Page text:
Making Healthcare Really ‘Care’: Schwartz Center’s Agenda For Compassionate Medicine

by Tanya Thomas on  September 11, 2011 at 6:36 PM General Health News   - G J E 4
In light of a national survey showing that only about half of patients believe the U.S. health care system is a compassionate one, the Schwartz Center for Compassionate Healthcare today proposed an agenda for improving such care in an article in the September issue of Health Affairs, the nation's leading health policy journal.
 Making Healthcare Really ‘Care’: Schwartz Center’s Agenda For Compassionate Medicine
Making Healthcare Really ‘Care’: Schwartz Center’s Agenda For Compassionate Medicine

"For most clinicians, compassionate care matters because it is fundamental to the practice of medicine, ethically sound, and humane," according to lead author Beth Lown, MD, medical director of the Schwartz Center and an associate professor of medicine at Harvard Medical School. "However, there is also strong evidence that compassionate care improves health outcomes and quality of life, increases patient satisfaction, and lowers health care costs. Particularly as our health care system faces such intense pressure to reduce costs, we must make sure that this critically important element of health care is not lost."

To ensure that all patients receive compassionate care, the Schwartz Center recommends that:

  • The federal government include compassionate care measures in national quality standards and create a Compassionate Care Index (CCI) to measure the level of compassionate care being delivered by health care institutions and individual providers;
  • The Patient-Centered Outcomes Research Institute created by the Affordable Care Act fund comparative effectiveness research to determine which aspects of compassionate care have the greatest impact on health outcomes, quality of life, and patient satisfaction;
  • New health care payment systems, including the Centers for Medicare and Medicaid Services' proposed value-based purchasing system, reward providers for the compassionate care they provide to patients and families; and
  • Comprehensive training programs be developed to help health care professionals and trainees develop the necessary skills required for compassionate care.

The Schwartz Center's recommendations are in response to the results of a national survey of 800 patients and 510 doctors that it conducted in the fall of 2010. The survey found that only 53 percent of patients and 58 percent of doctors rate the U.S. health care system as a compassionate one, despite strong agreement among patients and doctors that compassionate care is important to successful medical treatment and can even make a difference in whether a patient lives or dies.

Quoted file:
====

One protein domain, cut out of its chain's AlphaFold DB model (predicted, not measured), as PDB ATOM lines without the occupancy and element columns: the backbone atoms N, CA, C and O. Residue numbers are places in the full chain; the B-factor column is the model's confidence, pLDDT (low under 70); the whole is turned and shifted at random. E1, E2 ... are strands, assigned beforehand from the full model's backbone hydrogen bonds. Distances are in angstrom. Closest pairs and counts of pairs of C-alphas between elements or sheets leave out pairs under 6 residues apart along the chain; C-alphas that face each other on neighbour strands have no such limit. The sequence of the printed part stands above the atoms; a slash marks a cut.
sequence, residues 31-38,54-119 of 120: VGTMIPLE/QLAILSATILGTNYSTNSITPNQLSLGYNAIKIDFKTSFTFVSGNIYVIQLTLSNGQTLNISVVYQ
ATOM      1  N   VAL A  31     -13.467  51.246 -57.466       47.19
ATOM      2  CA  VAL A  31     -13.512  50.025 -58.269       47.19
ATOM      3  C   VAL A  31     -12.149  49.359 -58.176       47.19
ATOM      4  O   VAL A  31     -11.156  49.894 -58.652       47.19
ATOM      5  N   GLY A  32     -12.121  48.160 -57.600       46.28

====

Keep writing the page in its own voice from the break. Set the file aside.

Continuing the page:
The survey also found that more than two-thirds of patients (67%) and more than half of doctors (55%) are concerned that the changes taking place in the U.S. health care system, including the increased emphasis on controlling costs, will affect the ability of doctors, nurses, and other health care professionals to provide compassionate care. At the time of the survey, more than half of the doctors surveyed (53%) said they were already spending less time with patients than they wanted.

According to the Schwartz Center, compassionate care is defined by the following four essential characteristics:

  1. Empathy, emotional support, and a desire to relieve a patient's distress and suffering
  2. Effective communication at all stages of a patient's illness and treatment
  3. Respecting patients' and families' desires to participate in making health care decisions
  4. Knowing and relating to the patient as a whole person, not just a disease

"There is a great deal of emphasis in health care these days on providing 'patient-centered' care, but care without compassion cannot truly be patient centered," said Dr. Lown, who also works as a general internist at Mount Auburn Hospital in Cambridge, Massachusetts.

"Health care providers need time to listen to their patients, education in the skills of compassionate care, feedback based on measures of their performance, and leaders and systems that support healing relationships with patients and families," she and her co-authors write.

"Compassion is as important in helping patients manage chronic and acute conditions as it is at the end of life," Dr. Lown added. "To improve quality and reduce costs, compassion should be present in all aspects of our health care system."

Source: Eurekalert

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